The extensive braid bars of middle Glen Feshie

 

 

 

 

Simulation of channel patterns in Glen Feshie at different discharges. Image courtesy of the University of Cambridge.

 

Glen Feshie

Glen Feshie is a Site of Special Scientific interest (Werritty and McEwen, 1993) for the excellence of its river landforms.

1. Braided channel systems

The broad floor of the Feshie above the Lodge presents many features of a gravel bed river. Indeed, it probably represents the closest analogue that we have today to the braided sandar in front of glaciers like those in Iceland today.

Braiding refers to the way in which the river channel continually branches. The channels move between braid bars and often stand at different levels. These height differences of up to 1m mean that channel switches are common. The braid bars are sigmoidal in shape and the clasts on the bars are imbricate and become smaller towards the downstream end of the bar. The rapidity of bar erosion and channel migration can be judged from the lack of vegetation on many bars.

2. Debris cones

Below Craig na Caillich, the Feshie has cut a fine section through a series of debris cones (Brazier and Ballantyne, 1989). The exposed sediment is poorly sorted and comprises angular clasts of schist in a matrix of coarse sand in sheets up to 1 m thick These are debris flow deposits, produced when slurries of saturated debris flowed down the gulleys during intense rainfall. The interest of the section is enhanced by the layers of organic debris and soil. Radiocarbon dates show that this material has accumulated over the last 200 years. Earlier debris cones may well have existed on this site but have been lost to erosion by the Feshie.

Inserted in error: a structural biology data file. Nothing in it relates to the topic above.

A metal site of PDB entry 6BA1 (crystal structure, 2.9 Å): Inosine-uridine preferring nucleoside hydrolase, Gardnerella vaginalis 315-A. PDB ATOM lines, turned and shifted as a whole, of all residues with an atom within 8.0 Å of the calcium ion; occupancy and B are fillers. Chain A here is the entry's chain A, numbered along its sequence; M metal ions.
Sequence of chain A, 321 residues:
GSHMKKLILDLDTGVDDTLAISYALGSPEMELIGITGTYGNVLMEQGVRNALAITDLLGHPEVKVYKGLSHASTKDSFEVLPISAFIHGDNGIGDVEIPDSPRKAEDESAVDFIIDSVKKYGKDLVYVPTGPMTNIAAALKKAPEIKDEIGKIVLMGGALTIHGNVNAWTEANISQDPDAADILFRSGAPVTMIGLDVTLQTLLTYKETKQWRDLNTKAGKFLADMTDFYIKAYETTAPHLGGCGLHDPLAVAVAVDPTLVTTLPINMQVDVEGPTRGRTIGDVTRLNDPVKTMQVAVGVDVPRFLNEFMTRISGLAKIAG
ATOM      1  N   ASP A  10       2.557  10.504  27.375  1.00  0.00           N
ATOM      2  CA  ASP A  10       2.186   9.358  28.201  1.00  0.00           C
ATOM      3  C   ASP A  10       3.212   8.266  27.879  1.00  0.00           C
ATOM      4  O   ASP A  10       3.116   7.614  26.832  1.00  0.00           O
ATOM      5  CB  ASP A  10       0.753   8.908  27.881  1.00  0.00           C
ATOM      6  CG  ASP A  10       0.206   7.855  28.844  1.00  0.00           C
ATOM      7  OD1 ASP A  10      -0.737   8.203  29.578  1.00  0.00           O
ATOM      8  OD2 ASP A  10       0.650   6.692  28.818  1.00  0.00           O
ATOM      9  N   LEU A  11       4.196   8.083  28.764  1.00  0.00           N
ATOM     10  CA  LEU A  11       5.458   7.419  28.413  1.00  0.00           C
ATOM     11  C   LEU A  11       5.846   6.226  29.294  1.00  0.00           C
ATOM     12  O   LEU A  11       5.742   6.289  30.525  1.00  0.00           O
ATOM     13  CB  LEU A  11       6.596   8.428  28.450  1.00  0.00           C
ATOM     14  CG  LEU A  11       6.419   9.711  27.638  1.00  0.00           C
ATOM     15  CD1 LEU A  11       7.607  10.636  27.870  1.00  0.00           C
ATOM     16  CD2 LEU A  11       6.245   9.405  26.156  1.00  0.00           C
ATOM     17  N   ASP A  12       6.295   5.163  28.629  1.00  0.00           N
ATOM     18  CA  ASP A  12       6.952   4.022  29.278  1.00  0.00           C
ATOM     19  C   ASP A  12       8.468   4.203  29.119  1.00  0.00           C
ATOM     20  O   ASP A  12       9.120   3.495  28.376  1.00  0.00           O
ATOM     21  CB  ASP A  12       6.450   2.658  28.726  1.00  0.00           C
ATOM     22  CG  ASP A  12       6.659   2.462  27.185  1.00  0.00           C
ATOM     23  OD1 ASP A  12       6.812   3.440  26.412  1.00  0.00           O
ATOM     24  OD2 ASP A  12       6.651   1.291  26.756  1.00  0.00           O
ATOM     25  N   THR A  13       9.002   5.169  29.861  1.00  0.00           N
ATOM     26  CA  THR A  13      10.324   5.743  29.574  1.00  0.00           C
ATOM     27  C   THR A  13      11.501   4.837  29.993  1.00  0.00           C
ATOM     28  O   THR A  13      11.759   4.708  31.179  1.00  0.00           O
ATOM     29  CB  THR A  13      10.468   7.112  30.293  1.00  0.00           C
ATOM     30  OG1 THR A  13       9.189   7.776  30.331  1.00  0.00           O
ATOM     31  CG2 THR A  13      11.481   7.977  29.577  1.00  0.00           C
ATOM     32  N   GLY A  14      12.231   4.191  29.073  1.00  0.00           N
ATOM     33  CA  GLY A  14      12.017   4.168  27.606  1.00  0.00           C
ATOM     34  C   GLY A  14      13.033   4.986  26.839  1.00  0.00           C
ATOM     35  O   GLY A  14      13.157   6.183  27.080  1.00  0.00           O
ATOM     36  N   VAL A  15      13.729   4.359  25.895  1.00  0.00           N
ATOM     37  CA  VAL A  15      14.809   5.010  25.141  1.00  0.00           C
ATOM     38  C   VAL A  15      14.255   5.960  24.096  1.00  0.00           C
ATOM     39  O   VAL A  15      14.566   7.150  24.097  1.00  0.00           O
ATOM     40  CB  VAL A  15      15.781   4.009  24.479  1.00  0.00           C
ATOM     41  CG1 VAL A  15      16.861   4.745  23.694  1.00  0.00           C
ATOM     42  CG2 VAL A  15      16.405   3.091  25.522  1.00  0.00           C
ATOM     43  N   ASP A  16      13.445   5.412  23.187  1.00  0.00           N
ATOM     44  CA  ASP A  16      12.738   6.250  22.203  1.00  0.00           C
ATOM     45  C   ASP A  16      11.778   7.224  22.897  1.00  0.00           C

3. River terraces

Five sets of terraces are recognised. The highest carries enclosed hollows formed when buried blocks of glacier ice melted out (kettle holes) and clearly dates to the deglaciation of the glen around 13,000 years ago. Terraces at lower levels (5m, 3m and 1.5 m above the present river) date from the Holocene (10ka, 3.6 ka and 1 ka, respectively) and a mid 19th century terrace is also developed locally. The discharges reconstructed for the 3.6 ka terrace suggest a level twice that of the average for the present Feshie (Robertson-Rintoul, 1986).

4. Alluvial fan

The junction of the Feshie with the Spey is marked by a huge alluvial fan consisting of gravel carried down the Feshie and which the Spey has proved incapable of shifting, leading to a marked construction of the valley floor downstream of Loch Insh. The largest part of the fan dates from the Lateglacial and represents debris transported by melting glaciers and by snow melt during the Loch Lomond Stadial. The fan remains highly active today, with extensive gravel bars at low water and evidence of recent channel switching (Brazier and Werritty, 1994).